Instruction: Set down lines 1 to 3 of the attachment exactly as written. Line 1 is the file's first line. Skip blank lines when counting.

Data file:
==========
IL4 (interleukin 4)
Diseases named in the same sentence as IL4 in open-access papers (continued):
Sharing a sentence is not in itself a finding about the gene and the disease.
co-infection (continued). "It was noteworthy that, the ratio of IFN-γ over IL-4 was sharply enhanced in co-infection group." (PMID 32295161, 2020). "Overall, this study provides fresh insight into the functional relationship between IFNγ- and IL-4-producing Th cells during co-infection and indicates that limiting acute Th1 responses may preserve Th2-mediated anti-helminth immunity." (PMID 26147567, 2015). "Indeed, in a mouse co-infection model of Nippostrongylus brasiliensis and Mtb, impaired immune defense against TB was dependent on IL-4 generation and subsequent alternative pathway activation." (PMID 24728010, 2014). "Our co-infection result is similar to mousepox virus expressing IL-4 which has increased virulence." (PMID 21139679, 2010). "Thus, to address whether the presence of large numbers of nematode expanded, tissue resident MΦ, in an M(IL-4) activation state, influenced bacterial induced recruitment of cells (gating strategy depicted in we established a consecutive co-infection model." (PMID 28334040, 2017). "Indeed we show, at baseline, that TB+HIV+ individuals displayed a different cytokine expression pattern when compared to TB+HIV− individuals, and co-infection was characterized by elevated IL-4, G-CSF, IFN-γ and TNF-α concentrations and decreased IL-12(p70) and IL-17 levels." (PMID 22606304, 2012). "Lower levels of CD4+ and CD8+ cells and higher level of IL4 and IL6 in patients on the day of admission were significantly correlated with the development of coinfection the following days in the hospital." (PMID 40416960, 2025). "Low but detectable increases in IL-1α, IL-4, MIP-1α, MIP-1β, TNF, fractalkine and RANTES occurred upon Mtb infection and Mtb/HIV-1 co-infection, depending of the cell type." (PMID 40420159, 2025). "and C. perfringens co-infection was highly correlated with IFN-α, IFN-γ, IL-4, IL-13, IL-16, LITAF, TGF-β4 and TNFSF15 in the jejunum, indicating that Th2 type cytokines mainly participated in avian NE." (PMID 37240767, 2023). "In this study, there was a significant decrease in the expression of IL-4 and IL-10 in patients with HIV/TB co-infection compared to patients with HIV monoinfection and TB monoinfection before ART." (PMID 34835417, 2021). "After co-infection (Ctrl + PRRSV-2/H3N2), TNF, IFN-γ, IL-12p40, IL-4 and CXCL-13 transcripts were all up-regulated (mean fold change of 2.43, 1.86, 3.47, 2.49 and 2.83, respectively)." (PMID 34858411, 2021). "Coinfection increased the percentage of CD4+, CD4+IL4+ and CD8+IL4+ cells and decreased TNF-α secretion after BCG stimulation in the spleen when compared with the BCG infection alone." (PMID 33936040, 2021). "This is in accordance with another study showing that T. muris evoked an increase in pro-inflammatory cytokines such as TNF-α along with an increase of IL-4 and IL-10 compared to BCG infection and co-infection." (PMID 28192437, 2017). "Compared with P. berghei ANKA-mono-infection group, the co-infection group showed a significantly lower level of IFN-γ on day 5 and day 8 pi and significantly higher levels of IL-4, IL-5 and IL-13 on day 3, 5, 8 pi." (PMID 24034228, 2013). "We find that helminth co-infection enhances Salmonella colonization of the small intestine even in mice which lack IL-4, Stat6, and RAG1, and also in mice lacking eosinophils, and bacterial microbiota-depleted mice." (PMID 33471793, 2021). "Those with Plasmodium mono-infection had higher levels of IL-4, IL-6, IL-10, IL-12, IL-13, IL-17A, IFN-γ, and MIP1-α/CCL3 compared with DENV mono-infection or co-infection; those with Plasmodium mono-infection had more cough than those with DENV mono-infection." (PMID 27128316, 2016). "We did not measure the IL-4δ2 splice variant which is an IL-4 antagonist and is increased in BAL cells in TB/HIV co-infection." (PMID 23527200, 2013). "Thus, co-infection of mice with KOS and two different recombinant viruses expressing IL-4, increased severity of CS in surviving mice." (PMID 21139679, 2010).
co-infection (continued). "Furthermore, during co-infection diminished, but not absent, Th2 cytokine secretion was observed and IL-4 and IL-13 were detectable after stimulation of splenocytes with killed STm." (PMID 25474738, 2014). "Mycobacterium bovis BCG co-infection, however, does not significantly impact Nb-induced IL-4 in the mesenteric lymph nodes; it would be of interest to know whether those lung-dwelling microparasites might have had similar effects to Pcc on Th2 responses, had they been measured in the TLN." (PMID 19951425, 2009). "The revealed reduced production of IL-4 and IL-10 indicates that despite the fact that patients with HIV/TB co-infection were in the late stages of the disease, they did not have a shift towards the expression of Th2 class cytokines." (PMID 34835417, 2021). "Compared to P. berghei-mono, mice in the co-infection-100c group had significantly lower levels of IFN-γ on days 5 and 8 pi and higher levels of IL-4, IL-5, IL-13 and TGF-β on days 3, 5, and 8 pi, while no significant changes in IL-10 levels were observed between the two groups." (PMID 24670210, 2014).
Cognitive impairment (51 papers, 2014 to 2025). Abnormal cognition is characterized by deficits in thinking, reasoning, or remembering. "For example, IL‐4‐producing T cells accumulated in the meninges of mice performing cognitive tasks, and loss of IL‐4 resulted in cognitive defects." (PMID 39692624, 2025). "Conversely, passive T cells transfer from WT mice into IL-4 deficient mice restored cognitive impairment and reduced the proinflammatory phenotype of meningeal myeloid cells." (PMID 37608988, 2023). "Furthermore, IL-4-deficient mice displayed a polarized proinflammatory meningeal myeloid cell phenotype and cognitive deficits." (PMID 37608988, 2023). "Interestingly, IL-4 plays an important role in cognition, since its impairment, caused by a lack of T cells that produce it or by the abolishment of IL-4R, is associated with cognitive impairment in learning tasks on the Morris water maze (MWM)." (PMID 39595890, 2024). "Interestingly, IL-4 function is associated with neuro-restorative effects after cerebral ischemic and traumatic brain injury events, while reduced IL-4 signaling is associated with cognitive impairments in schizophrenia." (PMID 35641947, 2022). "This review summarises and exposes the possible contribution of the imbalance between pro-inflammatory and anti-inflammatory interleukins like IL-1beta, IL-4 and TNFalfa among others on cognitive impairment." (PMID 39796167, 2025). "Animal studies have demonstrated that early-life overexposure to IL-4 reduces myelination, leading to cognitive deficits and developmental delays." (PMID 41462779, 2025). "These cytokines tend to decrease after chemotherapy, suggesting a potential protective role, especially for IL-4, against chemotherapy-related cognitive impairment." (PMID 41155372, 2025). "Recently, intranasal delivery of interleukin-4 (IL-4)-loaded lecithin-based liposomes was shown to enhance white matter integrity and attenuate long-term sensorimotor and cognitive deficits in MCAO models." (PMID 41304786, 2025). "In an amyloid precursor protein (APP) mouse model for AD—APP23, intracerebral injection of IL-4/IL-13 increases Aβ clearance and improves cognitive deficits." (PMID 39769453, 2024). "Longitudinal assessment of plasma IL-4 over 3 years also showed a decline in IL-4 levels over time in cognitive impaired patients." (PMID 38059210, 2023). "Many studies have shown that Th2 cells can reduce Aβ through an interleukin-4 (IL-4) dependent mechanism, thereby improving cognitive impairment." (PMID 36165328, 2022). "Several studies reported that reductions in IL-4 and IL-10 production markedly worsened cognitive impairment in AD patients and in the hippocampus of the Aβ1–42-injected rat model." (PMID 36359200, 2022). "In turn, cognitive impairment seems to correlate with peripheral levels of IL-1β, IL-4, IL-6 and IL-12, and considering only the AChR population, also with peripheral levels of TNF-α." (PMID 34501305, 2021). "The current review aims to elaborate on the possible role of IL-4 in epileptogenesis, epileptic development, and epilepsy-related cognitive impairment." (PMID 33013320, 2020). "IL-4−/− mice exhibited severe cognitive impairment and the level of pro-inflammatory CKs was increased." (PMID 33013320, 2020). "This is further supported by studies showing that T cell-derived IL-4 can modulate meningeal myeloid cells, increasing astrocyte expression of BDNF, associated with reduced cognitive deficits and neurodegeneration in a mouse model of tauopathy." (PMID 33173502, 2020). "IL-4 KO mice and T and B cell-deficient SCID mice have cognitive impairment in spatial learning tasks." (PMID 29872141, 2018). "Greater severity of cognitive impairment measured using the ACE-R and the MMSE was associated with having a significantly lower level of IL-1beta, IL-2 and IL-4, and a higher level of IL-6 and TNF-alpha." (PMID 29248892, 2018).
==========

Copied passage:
IL4 (interleukin 4)
Diseases named in the same sentence as IL4 in open-access papers (continued):
Sharing a sentence is not in itself a finding about the gene and the disease.